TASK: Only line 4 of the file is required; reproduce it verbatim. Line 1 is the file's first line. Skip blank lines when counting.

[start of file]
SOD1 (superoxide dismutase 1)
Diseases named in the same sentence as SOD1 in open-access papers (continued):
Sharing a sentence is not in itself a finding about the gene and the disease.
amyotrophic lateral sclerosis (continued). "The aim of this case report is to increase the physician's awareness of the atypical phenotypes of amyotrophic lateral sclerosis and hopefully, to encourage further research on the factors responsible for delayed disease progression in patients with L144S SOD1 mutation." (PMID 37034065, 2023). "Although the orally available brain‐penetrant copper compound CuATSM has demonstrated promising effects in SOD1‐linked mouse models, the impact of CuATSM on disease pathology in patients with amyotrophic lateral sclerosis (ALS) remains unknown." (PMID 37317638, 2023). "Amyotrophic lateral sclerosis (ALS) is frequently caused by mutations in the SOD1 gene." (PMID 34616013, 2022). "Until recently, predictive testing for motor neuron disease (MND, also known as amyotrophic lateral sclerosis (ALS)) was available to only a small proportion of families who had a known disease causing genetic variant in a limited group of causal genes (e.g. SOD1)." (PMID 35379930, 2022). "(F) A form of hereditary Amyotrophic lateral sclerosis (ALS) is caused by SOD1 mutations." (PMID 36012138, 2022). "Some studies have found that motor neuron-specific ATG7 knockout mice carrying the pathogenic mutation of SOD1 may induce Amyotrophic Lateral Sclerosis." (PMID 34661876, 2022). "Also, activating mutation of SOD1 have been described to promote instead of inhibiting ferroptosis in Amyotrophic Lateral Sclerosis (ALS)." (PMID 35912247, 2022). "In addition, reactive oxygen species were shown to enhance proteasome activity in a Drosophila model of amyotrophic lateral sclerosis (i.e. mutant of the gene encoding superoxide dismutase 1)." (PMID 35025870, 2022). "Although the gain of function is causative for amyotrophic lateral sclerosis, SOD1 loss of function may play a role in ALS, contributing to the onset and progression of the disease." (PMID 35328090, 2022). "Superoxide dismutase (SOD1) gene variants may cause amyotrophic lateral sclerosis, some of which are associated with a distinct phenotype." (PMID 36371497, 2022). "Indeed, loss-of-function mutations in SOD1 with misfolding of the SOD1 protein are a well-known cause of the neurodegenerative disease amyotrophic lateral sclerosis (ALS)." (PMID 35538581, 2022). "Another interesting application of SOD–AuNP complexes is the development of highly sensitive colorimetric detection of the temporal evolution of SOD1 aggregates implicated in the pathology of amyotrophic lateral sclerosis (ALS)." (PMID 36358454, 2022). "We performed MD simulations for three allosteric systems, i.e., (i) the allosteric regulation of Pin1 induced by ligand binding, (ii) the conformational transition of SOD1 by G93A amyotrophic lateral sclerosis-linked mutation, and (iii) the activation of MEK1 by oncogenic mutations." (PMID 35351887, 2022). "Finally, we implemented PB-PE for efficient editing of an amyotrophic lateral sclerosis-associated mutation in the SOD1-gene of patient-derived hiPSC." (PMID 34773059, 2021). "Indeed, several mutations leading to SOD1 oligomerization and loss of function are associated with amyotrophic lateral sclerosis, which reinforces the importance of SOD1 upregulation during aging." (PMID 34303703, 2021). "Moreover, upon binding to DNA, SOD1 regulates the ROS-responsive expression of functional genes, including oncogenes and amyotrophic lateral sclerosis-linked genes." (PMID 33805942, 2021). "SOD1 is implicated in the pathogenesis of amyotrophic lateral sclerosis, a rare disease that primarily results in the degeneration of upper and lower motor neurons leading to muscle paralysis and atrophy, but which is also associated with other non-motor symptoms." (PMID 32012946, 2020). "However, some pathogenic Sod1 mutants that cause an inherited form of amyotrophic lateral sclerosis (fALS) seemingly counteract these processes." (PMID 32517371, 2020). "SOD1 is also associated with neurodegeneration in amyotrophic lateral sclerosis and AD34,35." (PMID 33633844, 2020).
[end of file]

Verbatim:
amyotrophic lateral sclerosis (continued). "The aim of this case report is to increase the physician's awareness of the atypical phenotypes of amyotrophic lateral sclerosis and hopefully, to encourage further research on the factors responsible for delayed disease progression in patients with L144S SOD1 mutation." (PMID 37034065, 2023). "Although the orally available brain‐penetrant copper compound CuATSM has demonstrated promising effects in SOD1‐linked mouse models, the impact of CuATSM on disease pathology in patients with amyotrophic lateral sclerosis (ALS) remains unknown." (PMID 37317638, 2023). "Amyotrophic lateral sclerosis (ALS) is frequently caused by mutations in the SOD1 gene." (PMID 34616013, 2022). "Until recently, predictive testing for motor neuron disease (MND, also known as amyotrophic lateral sclerosis (ALS)) was available to only a small proportion of families who had a known disease causing genetic variant in a limited group of causal genes (e.g. SOD1)." (PMID 35379930, 2022). "(F) A form of hereditary Amyotrophic lateral sclerosis (ALS) is caused by SOD1 mutations." (PMID 36012138, 2022). "Some studies have found that motor neuron-specific ATG7 knockout mice carrying the pathogenic mutation of SOD1 may induce Amyotrophic Lateral Sclerosis." (PMID 34661876, 2022). "Also, activating mutation of SOD1 have been described to promote instead of inhibiting ferroptosis in Amyotrophic Lateral Sclerosis (ALS)." (PMID 35912247, 2022). "In addition, reactive oxygen species were shown to enhance proteasome activity in a Drosophila model of amyotrophic lateral sclerosis (i.e. mutant of the gene encoding superoxide dismutase 1)." (PMID 35025870, 2022). "Although the gain of function is causative for amyotrophic lateral sclerosis, SOD1 loss of function may play a role in ALS, contributing to the onset and progression of the disease." (PMID 35328090, 2022). "Superoxide dismutase (SOD1) gene variants may cause amyotrophic lateral sclerosis, some of which are associated with a distinct phenotype." (PMID 36371497, 2022). "Indeed, loss-of-function mutations in SOD1 with misfolding of the SOD1 protein are a well-known cause of the neurodegenerative disease amyotrophic lateral sclerosis (ALS)." (PMID 35538581, 2022). "Another interesting application of SOD–AuNP complexes is the development of highly sensitive colorimetric detection of the temporal evolution of SOD1 aggregates implicated in the pathology of amyotrophic lateral sclerosis (ALS)." (PMID 36358454, 2022). "We performed MD simulations for three allosteric systems, i.e., (i) the allosteric regulation of Pin1 induced by ligand binding, (ii) the conformational transition of SOD1 by G93A amyotrophic lateral sclerosis-linked mutation, and (iii) the activation of MEK1 by oncogenic mutations." (PMID 35351887, 2022). "Finally, we implemented PB-PE for efficient editing of an amyotrophic lateral sclerosis-associated mutation in the SOD1-gene of patient-derived hiPSC." (PMID 34773059, 2021). "Indeed, several mutations leading to SOD1 oligomerization and loss of function are associated with amyotrophic lateral sclerosis, which reinforces the importance of SOD1 upregulation during aging." (PMID 34303703, 2021). "Moreover, upon binding to DNA, SOD1 regulates the ROS-responsive expression of functional genes, including oncogenes and amyotrophic lateral sclerosis-linked genes." (PMID 33805942, 2021). "SOD1 is implicated in the pathogenesis of amyotrophic lateral sclerosis, a rare disease that primarily results in the degeneration of upper and lower motor neurons leading to muscle paralysis and atrophy, but which is also associated with other non-motor symptoms." (PMID 32012946, 2020). "However, some pathogenic Sod1 mutants that cause an inherited form of amyotrophic lateral sclerosis (fALS) seemingly counteract these processes." (PMID 32517371, 2020). "SOD1 is also associated with neurodegeneration in amyotrophic lateral sclerosis and AD34,35." (PMID 33633844, 2020).